I loved him so much. God, I loved him so much that I was blind to the sickness manifesting within our two-person family. By the time I finally noticed, it was far too late; it had taken root in the wake of my ignorance, and its tainted blossoms were already unfurling in the darkness.

He was a teenager, growing into his lanky body and the beauty of his youth. I was an older, wearier man of forty-something, a decade past my prime, the lines on my face surfacing as the seasons passed. It was still only the two of us; I hadn't sought to marry a second time. I still wore the ring that Rose had placed on my finger at our wedding. No one questioned my unspoken decision to remain unattached — least of all my son.

He had reached the age when most young men began to show a healthy interest in the opposite sex. Or the same sex, if that happened to be the case. I wanted him to be happy. He was still tender in years — on the cusp of sixteen — but I wanted him to experience the love, the completeness, that I once had. I was fully prepared to accept him for who he was, to embrace him and comfort him and love him if his sexuality was rejected by his peers. But he was unconcerned when it came to girls and other boys. Almost indifferent. I wasn't overly worried, but his detachment seemed too casual. Like he was carefully holding it in place to mask something else. I couldn't fathom what he could be hiding, and I was his father, the person closest to him in his life.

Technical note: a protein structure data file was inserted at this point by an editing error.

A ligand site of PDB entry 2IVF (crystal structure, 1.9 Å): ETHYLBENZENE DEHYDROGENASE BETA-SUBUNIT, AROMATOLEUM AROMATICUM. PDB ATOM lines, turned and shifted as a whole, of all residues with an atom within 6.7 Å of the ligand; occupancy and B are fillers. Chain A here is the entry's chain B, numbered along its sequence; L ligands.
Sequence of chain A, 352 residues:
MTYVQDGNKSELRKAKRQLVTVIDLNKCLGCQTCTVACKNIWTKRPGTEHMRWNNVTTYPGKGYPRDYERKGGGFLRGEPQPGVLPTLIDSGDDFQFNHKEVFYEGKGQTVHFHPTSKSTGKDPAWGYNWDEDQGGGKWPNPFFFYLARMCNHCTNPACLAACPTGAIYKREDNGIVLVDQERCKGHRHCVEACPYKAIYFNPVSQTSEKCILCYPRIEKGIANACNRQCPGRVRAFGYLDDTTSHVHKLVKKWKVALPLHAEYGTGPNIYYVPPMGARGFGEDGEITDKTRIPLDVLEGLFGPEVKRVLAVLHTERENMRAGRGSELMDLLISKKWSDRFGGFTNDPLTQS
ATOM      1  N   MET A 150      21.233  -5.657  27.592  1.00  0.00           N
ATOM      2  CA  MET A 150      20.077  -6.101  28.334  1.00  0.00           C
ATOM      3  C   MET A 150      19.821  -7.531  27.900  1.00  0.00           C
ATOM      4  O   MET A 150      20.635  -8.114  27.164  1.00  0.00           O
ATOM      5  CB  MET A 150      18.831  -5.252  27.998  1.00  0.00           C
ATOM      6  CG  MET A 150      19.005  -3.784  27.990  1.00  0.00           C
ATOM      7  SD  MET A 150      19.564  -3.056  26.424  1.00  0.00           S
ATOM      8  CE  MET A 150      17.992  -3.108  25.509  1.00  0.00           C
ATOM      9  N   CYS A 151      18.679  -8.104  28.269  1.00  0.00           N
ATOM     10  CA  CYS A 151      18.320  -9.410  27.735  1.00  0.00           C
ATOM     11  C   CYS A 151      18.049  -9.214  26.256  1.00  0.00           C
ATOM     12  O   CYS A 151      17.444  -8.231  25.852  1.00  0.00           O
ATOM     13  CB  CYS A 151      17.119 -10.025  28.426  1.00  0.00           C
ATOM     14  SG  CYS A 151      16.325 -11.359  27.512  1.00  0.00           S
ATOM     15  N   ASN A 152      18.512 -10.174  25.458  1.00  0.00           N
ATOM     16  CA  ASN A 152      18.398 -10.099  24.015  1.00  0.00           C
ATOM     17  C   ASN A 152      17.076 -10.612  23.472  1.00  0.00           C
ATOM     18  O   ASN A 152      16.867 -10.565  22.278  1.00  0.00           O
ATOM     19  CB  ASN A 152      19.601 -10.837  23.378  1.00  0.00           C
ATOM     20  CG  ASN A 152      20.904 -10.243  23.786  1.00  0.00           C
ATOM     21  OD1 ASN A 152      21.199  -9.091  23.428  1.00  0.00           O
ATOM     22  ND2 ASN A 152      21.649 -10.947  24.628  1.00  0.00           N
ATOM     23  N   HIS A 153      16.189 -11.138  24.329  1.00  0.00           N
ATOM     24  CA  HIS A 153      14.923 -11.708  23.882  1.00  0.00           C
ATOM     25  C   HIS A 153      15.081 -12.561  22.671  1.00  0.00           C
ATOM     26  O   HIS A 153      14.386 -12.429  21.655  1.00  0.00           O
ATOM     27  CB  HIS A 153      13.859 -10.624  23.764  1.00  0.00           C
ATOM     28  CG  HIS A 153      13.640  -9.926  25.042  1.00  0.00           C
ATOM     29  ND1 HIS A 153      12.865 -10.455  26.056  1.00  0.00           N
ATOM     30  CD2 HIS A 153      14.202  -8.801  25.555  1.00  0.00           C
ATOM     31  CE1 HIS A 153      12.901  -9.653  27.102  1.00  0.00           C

So I found ways to subtly question him. I didn't push — I never pushed — but I was persistent in my efforts. During dinner or while we were doing chores, I would ask him things like, "Who do you think is the prettiest girl in your class?" or "Has anyone caught your eye lately?" All of those embarrassing inquiries that almost all parents like to joke about with their children. I would look at him, at his butter-gold hair and broad shoulders and slim, strong legs, and think, He's a handsome lad. There's bound to be someone who appreciates him, someone whose feelings he returns.